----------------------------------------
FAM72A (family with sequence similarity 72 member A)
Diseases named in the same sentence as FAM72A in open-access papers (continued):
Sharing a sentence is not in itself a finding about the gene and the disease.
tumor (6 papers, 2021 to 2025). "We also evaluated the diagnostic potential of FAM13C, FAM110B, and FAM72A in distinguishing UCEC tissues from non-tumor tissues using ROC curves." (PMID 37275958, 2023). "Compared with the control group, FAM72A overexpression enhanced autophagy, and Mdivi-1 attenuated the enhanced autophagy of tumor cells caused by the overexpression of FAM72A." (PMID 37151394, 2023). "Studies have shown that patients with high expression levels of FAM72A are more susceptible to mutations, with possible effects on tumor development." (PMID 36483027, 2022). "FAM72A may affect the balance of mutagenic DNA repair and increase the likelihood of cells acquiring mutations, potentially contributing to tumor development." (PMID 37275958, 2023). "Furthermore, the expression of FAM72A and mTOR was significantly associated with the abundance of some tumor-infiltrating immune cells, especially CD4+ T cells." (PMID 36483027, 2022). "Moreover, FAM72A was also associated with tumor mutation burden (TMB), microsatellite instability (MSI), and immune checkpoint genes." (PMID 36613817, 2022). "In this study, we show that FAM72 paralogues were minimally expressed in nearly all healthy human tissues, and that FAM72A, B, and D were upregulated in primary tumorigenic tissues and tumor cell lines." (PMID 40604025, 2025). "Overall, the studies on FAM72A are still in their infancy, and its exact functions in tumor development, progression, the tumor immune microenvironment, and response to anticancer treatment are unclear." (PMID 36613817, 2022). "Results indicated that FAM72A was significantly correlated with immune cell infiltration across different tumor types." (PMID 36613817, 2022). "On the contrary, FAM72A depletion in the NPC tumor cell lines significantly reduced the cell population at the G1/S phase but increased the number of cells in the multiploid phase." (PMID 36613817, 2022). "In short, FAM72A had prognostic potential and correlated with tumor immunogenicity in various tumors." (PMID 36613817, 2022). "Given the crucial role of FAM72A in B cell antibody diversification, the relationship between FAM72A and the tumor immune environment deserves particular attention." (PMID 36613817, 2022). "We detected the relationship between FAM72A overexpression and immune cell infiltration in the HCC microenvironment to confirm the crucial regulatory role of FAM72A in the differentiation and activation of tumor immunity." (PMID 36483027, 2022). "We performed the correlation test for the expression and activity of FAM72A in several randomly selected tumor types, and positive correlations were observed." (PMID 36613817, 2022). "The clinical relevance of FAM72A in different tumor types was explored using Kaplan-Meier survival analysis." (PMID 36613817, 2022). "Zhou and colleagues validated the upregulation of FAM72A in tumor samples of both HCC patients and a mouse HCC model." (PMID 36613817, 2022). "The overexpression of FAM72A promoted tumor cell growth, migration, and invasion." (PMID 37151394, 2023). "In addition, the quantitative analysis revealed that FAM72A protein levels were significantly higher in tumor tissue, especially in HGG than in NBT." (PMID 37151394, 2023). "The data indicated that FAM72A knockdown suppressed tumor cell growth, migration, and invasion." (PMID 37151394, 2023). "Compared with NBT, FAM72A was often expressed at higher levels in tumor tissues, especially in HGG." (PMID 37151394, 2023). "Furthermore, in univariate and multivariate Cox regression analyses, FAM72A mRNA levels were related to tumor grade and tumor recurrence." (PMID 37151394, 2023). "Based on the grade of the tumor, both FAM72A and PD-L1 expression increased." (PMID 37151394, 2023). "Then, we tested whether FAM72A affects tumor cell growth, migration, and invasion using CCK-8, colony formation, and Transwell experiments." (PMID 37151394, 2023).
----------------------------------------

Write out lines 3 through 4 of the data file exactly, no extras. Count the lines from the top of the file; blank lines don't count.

Sharing a sentence is not in itself a finding about the gene and the disease.
tumor (6 papers, 2021 to 2025). "We also evaluated the diagnostic potential of FAM13C, FAM110B, and FAM72A in distinguishing UCEC tissues from non-tumor tissues using ROC curves." (PMID 37275958, 2023). "Compared with the control group, FAM72A overexpression enhanced autophagy, and Mdivi-1 attenuated the enhanced autophagy of tumor cells caused by the overexpression of FAM72A." (PMID 37151394, 2023). "Studies have shown that patients with high expression levels of FAM72A are more susceptible to mutations, with possible effects on tumor development." (PMID 36483027, 2022). "FAM72A may affect the balance of mutagenic DNA repair and increase the likelihood of cells acquiring mutations, potentially contributing to tumor development." (PMID 37275958, 2023). "Furthermore, the expression of FAM72A and mTOR was significantly associated with the abundance of some tumor-infiltrating immune cells, especially CD4+ T cells." (PMID 36483027, 2022). "Moreover, FAM72A was also associated with tumor mutation burden (TMB), microsatellite instability (MSI), and immune checkpoint genes." (PMID 36613817, 2022). "In this study, we show that FAM72 paralogues were minimally expressed in nearly all healthy human tissues, and that FAM72A, B, and D were upregulated in primary tumorigenic tissues and tumor cell lines." (PMID 40604025, 2025). "Overall, the studies on FAM72A are still in their infancy, and its exact functions in tumor development, progression, the tumor immune microenvironment, and response to anticancer treatment are unclear." (PMID 36613817, 2022). "Results indicated that FAM72A was significantly correlated with immune cell infiltration across different tumor types." (PMID 36613817, 2022). "On the contrary, FAM72A depletion in the NPC tumor cell lines significantly reduced the cell population at the G1/S phase but increased the number of cells in the multiploid phase." (PMID 36613817, 2022). "In short, FAM72A had prognostic potential and correlated with tumor immunogenicity in various tumors." (PMID 36613817, 2022). "Given the crucial role of FAM72A in B cell antibody diversification, the relationship between FAM72A and the tumor immune environment deserves particular attention." (PMID 36613817, 2022). "We detected the relationship between FAM72A overexpression and immune cell infiltration in the HCC microenvironment to confirm the crucial regulatory role of FAM72A in the differentiation and activation of tumor immunity." (PMID 36483027, 2022). "We performed the correlation test for the expression and activity of FAM72A in several randomly selected tumor types, and positive correlations were observed." (PMID 36613817, 2022). "The clinical relevance of FAM72A in different tumor types was explored using Kaplan-Meier survival analysis." (PMID 36613817, 2022). "Zhou and colleagues validated the upregulation of FAM72A in tumor samples of both HCC patients and a mouse HCC model." (PMID 36613817, 2022). "The overexpression of FAM72A promoted tumor cell growth, migration, and invasion." (PMID 37151394, 2023). "In addition, the quantitative analysis revealed that FAM72A protein levels were significantly higher in tumor tissue, especially in HGG than in NBT." (PMID 37151394, 2023). "The data indicated that FAM72A knockdown suppressed tumor cell growth, migration, and invasion." (PMID 37151394, 2023). "Compared with NBT, FAM72A was often expressed at higher levels in tumor tissues, especially in HGG." (PMID 37151394, 2023). "Furthermore, in univariate and multivariate Cox regression analyses, FAM72A mRNA levels were related to tumor grade and tumor recurrence." (PMID 37151394, 2023). "Based on the grade of the tumor, both FAM72A and PD-L1 expression increased." (PMID 37151394, 2023). "Then, we tested whether FAM72A affects tumor cell growth, migration, and invasion using CCK-8, colony formation, and Transwell experiments." (PMID 37151394, 2023).